From Bihé the route pursued was first ever before beeu accomplished, and to where N. and then towards the N.E., into the the rivers fowed east. states of the Cunhinga. Thence M. Douville A bew expeditiou to explore the interior sent a large portion of his effects, under the of Africa is about to be undertaken by two care of native and Mulatto bearers, direct to enterprising individuals, named COLTHURST Cassange, which was the point towards and TYRWHITT, who are not seat out by which he purposed ultimately proceeding, Goverament, though it countenances their while he himself turned west, to examine a zeal and courage by affording them a pas. volcanic mountain on the confines between sage to the western coast of Africa in a vesLibolo and Quisama, whence he was tempt- sel belooging to the public service. The ed to return to Loando for a short time, plan proposed is to laud either at the mouth examining the provinces of Carubambé, of the Benin, Bogay, or Old Castlebar, and Massangano, Muchima, aod Quisama, on thence immediately advance into the intebis way. These are all subject to the Por- rior. It is their intention, we understand, tuguese, except Quisama, which, though to proceed in a northerly direction till they maritime, has preserved its independence; shall meet with the Bahr el Abiad, and and where the inhabitants, who suffer from then to trace the course of that river from & want of water in the dry season, have its source to its termination. Their object contrived a very singular sort of reservoir. is to solve the problein of the mighty Nile ; A large tree, not the Adausonia, but called
and we are glad to fiad that they have letthere « Imbondero," is abundant in the ters for the Pasha of Egypt, and recomcountry, averaging 60 feet girth near the mendations, in Arabic, W various native grouud, aod growing to the height of 100 chiefs who might aid them in their great feet, with spreading branches, and bearing and perilous undertakivg.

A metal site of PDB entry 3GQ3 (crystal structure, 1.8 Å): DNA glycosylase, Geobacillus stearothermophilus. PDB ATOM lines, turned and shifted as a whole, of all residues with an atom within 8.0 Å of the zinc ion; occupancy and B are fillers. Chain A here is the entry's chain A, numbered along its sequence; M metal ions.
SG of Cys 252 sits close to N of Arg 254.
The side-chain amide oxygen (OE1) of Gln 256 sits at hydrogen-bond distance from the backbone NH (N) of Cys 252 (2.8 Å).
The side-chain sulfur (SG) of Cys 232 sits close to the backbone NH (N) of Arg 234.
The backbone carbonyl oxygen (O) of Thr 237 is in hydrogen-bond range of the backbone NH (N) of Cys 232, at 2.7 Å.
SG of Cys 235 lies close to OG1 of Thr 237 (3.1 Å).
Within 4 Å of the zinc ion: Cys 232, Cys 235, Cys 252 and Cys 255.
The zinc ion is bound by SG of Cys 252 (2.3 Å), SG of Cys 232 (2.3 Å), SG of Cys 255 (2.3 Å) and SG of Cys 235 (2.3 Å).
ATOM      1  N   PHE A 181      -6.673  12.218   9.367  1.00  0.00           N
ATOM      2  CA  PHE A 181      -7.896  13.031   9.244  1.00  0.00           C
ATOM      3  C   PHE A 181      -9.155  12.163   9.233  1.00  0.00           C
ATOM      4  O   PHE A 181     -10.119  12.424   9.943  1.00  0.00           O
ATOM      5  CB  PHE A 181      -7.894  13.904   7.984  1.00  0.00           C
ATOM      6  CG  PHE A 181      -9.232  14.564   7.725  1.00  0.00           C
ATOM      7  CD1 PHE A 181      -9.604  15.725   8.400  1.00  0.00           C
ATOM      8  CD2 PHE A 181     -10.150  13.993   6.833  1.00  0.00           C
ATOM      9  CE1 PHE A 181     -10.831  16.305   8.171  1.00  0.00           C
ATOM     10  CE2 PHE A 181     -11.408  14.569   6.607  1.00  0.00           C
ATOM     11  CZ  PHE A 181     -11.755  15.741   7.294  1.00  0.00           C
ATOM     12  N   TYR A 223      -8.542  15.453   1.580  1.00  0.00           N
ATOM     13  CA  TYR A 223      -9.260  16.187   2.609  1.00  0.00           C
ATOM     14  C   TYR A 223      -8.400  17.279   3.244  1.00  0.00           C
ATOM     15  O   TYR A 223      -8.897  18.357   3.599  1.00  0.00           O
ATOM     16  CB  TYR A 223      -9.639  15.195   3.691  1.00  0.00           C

[ 633 ]
VITRIFIED FORTS OF SCOTLAND AND THE ORKNEYS. In our previous volumes we have occa- that fire has not been employed in the consionally noticed these curious remains of an struction, but towards the demolition of such unknown but distant period as being pecu- forts as display the marks of vitrification. liar to Scotland. (See our vols. xciv. ii. 5. The opinion that the vitrification of 260 ; xcvii. i. 624, &c.) Considering the these forts was the result of beacon-fires. interest they are calculated to excite iu the This theory has met with many supminds of the antiquary, the historian, and porters, particularly among the contributors the philosopher, the following general dis- to Sir John Sinclair's Statistical Account of quisition, accompanied by some curious facts Scotland. But the most able advocate of and recent discoveries, may not prove unio- this opinion is Sir George Mackenzie of teresting.
Coul, Bart. in an article on vitrified forts, By a vitrified Fort (says Dr. HIBBERT in written by him for Dr. Brewster's Encyclothe “* Archæulogia Scotica," vol. 1v.) is im- pædia, ard in luis published letter addressed plied an area of ground, often of a round or to Sir Walter Scoit, on the vitrified fort of elliptical form, and evidently selected for Koockfarril. The chief arguments for this some natural defence possessed by it, which opinion are, that the marks of fire are incliis further protected by one or more inclosing cative of an accidental rather than of an inramparts, formed by stones ; these stones tentional effect, and that vitrified forts are showing, to a greater or less extent, marks generally situated on lofty insulated hills, in of vitrification, by which they are cemented such a chain or mutual connection as to altogether. None of these vitrified forts ex- low of telegraphic communications to be hibit, as from many writers we should be er- conveyed from one station to another at a roneously led to suppose, any regular ma- considerable distance. sonry in their structure. Uphewn fragments In a communication read to the Philosoof stones, and water-worn bouldors, some. phical Society of Manchester, by Dr. Millitimes mingled with smaller gravel, appear in gan, the author is of opinion that these a quantity almost exceeding belief, following beacon-fires were in use among the earliest the contour of the summit of a mountain, inhabitants of Caledonia ; and he supposes or, as in the instance of a fort which is si- that, as the invasion of Agricola was attuated in the Kyles of Bute, following the tended by a fleet on the coast of Scotland, contour of a small holm or islet, elevated a the fires seen in the interior of the country, few yards only above the level of the sea ; which Tacitus describes as the flames of and in cases where, owing to the more ex- dwellings kindled by the inhabitants, might posed nature of the ground, a stronger de- bave been sigoal-fires communicating from fence is demanded, a double or eveo treble hill to hill, as, for instance, from Stone rampart of the same rude materials is added. haven to Bute, where a line of vitrified furts